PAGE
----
By Lindsey Bell
I don’t like to wait.
My guess is, neither do you.
Our you-can-have-anything-you-want-and-you-can-have-it-now culture has made waiting even more difficult for us. With Poptarts and TV dinners, we can have a meal ready in less than five minutes. Smart phones and the Internet allow us to discover interesting facts about anything within seconds. What used to take hours to accomplish now takes minutes.
The convenience is great, but it brings with it a down side. Now instead of viewing waiting as a part of life, we view it as an inconvenience. Or worse, we view it as an injustice.
In the last few years, I’ve been in a time of waiting with God. I’ve prayed for something I deeply long for and haven’t gotten an answer (or at least, I haven’t received the answer I want). I’ve had to wait. This time of waiting has led me to search the Bible to discover several biblical people who also had to wait. Most of these men and women we consider to be examples of faithful followers of God.
Abraham and Sarah
Children across the country sing songs about “Father Abraham.” He is one of the most famous figures of the Bible, and the reason for his fame—by and large—is his faith. Abraham and his wife, Sarah, were faithful to God, even through devastating circumstances.
As we read their story in Genesis 12–25, it’s easy to forget Abraham and Sarah were real people with real dreams and hopes. Like us, they had ideas of what life should look like. Infertility was certainly not something they anticipated. Unfortunately, that’s exactly what life held.
In the culture in which they lived, childlessness was more than just an incredibly painful situation. It was viewed (mistakenly) as a curse from God. The people around them probably thought Abraham and Sarah were to blame for their own pain. They likely assumed God was punishing them for some sin.
Put yourself in their shoes. How would you have felt? Abraham and Sarah didn’t have any children and longed for God to answer their prayers for a baby. God, for whatever reason, didn’t grant them their request. Blow 1. Then to top that off, they were judged by their neighbors for something they had no control over. Blow 2. You can imagine, then, how they must have felt when God came to Abraham and promised to bless them with a child. Finally.
God made this promise in Genesis 12, when Abraham was 75 years old. At his age, I’m sure he expected God to quickly fulfill his promise. His body, after all, was not getting any healthier. God, though, had other plans. One year passed. Then another. Then a decade. It took another 25 years for God to fulfill his promise to Abraham and Sarah—25 years of waiting, 25 years of praying, and 25 years of questioning whether or not Abraham heard the promise correctly. I imagine those years were some of the most difficult of Abraham and Sarah’s lives.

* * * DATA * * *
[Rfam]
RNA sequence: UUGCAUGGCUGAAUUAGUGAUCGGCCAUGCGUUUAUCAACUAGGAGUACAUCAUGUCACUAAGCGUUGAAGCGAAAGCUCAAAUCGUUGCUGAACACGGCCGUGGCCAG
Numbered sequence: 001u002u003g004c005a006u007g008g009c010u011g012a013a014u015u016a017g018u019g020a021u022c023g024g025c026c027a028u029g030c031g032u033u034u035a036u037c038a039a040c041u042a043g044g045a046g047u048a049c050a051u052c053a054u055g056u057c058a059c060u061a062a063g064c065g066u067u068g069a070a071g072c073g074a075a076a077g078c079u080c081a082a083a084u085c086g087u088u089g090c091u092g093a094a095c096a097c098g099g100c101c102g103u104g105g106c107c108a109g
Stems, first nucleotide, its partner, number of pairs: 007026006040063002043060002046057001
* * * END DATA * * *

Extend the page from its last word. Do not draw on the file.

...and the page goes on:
I also think there was something else that happened in those years—growth.
Abraham and Sarah had 25 years to learn how to be a man and woman after God’s own heart. They had 25 years to learn how to trust God to do the impossible and 25 years to learn that hopeless is not in God’s vocabulary.
Sometimes I wonder if Abraham and Sarah’s time of waiting was more than just chance. If maybe the wait was part of the plan. Abraham and Sarah, after all, were destined for greatness, and greatness doesn’t often come easily.
If God had given them everything they desired the moment they asked, I doubt Abraham and Sarah would have made it into the Hall of Faith in Hebrews 11. As painful as the wait can be, it’s the wait that grows our faith.
Others Who Had to Wait
Abraham and Sarah weren’t the only people in the Bible who had to wait. In fact, the list is rather long.
• Noah waited as “the waters flooded the earth for 150 days” (Genesis 7:24).
• The Israelites waited 400 years for God to deliver them from slavery in Egypt (15:13). Then, because of their own stubborn hearts, they waited another 40 before entering the promised land (Numbers 14:34).